Romanians have relived the horrors of communism in a play featuring Lenin and Stalin, set to patriotic songs of that era, played by actors who mime their roles.
But as spectators watched the hour-long performance in a Bucharest park, it was also a reminder for some that not everything was bad under communism, which ended in a bloody revolt in 1989.
"Lenin's Arc" is a visual feast of non-speaking actors dressed in uniforms, waving hammers, sickles and red flags — their faces and clothes daubed with copper, green and brown paint. The play opened on May 2 and its first three performances have been staged in Bucharest parks. It will continue to be performed in parks across Romania during the summer.
The play's director said the show highlighted the harshness of communism, but Romanians would also remember some positive aspects of communism.
"In those days everyone had a job. In those days we had industry. Now we have none. In those days we had agriculture. Now we have none," Mihai Malaimare told The Associated Press. "We had dignity. Now we are the slaves of Europe."
He said Romania had sacrificed its "dignity" because "we wanted to be part of Europe, NATO." Romania joined NATO in 2004 and became a member of the European Union in 2007.
His comments were partly echoed by police officer Constantin Cojocariu, 53.
"Some things are good now, but getting a job can be a big problem," Cojocariu said. "My son is out of work and all the work contracts are short now."
Cosmin Cretu, 48, who played the main role of Lenin, however, was critical of the communist era, recalling the cold, hunger and fear which predominated as Romania struggled under Communist leader Nicolae Ceausescu's policy to pay off the foreign debt.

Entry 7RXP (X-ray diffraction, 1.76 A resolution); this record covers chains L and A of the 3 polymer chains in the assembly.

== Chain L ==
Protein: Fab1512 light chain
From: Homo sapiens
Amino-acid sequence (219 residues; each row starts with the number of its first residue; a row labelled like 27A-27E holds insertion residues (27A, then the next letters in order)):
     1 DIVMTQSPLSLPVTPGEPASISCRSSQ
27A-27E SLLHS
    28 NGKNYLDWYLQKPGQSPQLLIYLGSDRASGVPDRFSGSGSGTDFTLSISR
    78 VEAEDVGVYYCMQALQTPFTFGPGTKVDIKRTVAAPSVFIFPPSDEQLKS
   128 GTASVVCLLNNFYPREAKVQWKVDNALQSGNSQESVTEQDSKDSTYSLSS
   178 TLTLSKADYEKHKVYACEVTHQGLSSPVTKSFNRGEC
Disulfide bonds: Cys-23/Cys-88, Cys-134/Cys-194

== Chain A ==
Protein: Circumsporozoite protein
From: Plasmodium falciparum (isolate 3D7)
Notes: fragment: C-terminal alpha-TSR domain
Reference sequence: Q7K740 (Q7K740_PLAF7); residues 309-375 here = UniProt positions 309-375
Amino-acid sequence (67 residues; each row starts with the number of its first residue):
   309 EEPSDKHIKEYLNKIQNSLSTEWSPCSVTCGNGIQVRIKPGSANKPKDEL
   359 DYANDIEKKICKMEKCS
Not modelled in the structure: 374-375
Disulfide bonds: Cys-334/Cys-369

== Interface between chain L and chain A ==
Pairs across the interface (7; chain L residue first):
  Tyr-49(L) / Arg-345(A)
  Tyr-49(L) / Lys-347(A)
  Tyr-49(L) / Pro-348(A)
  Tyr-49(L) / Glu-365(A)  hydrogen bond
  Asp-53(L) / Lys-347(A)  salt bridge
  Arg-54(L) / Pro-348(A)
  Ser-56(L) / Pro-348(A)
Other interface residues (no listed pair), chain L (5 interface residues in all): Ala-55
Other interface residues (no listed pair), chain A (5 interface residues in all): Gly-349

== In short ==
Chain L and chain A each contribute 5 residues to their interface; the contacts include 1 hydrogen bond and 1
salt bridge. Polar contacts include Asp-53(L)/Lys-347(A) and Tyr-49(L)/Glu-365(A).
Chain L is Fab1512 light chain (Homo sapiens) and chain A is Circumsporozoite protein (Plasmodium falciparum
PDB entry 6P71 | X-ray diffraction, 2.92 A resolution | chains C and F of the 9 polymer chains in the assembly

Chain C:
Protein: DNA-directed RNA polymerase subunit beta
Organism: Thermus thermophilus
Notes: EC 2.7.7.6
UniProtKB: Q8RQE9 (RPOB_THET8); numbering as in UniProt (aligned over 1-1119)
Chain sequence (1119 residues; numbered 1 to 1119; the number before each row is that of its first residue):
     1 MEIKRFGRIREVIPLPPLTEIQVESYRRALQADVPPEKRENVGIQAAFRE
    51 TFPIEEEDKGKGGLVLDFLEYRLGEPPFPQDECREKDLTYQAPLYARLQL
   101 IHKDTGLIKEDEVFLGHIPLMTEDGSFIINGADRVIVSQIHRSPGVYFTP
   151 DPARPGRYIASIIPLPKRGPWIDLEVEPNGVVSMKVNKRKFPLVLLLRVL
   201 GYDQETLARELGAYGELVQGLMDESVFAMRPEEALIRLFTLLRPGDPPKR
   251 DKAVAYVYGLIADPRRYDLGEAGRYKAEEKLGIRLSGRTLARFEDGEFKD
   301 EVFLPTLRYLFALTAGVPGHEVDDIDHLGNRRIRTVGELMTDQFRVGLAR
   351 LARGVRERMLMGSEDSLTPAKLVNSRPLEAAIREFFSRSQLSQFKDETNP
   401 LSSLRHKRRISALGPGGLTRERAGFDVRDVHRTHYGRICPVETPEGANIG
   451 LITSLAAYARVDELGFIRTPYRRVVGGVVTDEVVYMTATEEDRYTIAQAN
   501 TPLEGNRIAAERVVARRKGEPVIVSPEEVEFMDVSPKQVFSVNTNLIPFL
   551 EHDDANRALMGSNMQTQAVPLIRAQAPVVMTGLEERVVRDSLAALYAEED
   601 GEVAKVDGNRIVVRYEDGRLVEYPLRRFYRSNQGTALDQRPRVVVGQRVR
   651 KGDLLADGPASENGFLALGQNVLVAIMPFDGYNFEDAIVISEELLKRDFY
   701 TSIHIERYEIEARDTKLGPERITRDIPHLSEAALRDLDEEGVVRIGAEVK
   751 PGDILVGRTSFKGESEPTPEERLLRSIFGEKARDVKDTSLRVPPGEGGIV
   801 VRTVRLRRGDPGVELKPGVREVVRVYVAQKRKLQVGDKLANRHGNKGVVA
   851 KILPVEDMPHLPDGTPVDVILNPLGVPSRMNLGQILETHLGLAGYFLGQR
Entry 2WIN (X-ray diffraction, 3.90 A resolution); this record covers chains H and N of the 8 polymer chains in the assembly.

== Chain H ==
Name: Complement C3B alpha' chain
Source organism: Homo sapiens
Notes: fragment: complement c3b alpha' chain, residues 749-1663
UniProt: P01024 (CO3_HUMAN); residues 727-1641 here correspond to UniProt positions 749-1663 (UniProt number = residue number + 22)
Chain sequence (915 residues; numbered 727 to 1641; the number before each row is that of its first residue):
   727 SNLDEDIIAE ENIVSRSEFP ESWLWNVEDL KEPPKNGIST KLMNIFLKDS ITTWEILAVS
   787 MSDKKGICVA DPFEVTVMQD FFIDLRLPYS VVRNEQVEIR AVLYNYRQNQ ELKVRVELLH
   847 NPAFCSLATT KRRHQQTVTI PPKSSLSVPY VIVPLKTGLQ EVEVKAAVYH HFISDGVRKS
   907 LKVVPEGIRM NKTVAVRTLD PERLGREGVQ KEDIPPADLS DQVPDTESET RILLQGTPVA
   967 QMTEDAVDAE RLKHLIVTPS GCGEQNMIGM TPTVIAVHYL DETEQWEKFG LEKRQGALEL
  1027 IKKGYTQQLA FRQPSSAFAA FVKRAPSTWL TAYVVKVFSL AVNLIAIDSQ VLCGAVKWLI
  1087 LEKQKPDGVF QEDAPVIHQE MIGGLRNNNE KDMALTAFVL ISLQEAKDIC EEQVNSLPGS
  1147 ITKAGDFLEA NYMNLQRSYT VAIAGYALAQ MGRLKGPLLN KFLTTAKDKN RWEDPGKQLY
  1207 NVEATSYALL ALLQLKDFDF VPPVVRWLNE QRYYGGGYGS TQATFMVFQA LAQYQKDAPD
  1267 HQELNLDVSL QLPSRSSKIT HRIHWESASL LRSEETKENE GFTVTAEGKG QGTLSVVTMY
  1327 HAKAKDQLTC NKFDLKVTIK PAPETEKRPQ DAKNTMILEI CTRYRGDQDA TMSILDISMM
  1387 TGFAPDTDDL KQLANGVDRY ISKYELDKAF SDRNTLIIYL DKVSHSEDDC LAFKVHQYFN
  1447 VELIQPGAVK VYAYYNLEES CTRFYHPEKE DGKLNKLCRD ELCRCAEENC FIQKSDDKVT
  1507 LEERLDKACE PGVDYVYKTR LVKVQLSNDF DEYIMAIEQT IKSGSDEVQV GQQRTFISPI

Cojocariu, who watched the play with his wife, noted Romanians were freer than under communism, when the Securitate secret police kept tabs on ordinary people to repress political dissent.
"Before, all the phones were listened to," Cojocariu said. "Now only the trees hear you."
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Text from the AP news story, Romania play reminds people of the good, bad of communism.
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Nat Castañeda is an interdisciplinary visual artist based in Brooklyn, New York. A California native, Castañeda works primarily in video and collage, with an emphasis on tactile intimacy with her materials remaining an important aspect of all her projects. Common issues in Castañeda’s work are the conflating of iconography and pornography, the questioning of traditional gender binaries, and the role of technology within personal narratives. She received her MFA from the School of Visual Arts and has shown at venues such as El Museo del Barrio and Electronic Arts Intermix. In addition to her art practice, Castañeda currently works at The Associated Press where she leads a team that curates AP's online archive of historic and contemporary photojournalism. Castañeda’s photography has appeared in the New York Times,U.S. News & World Report and USA Today.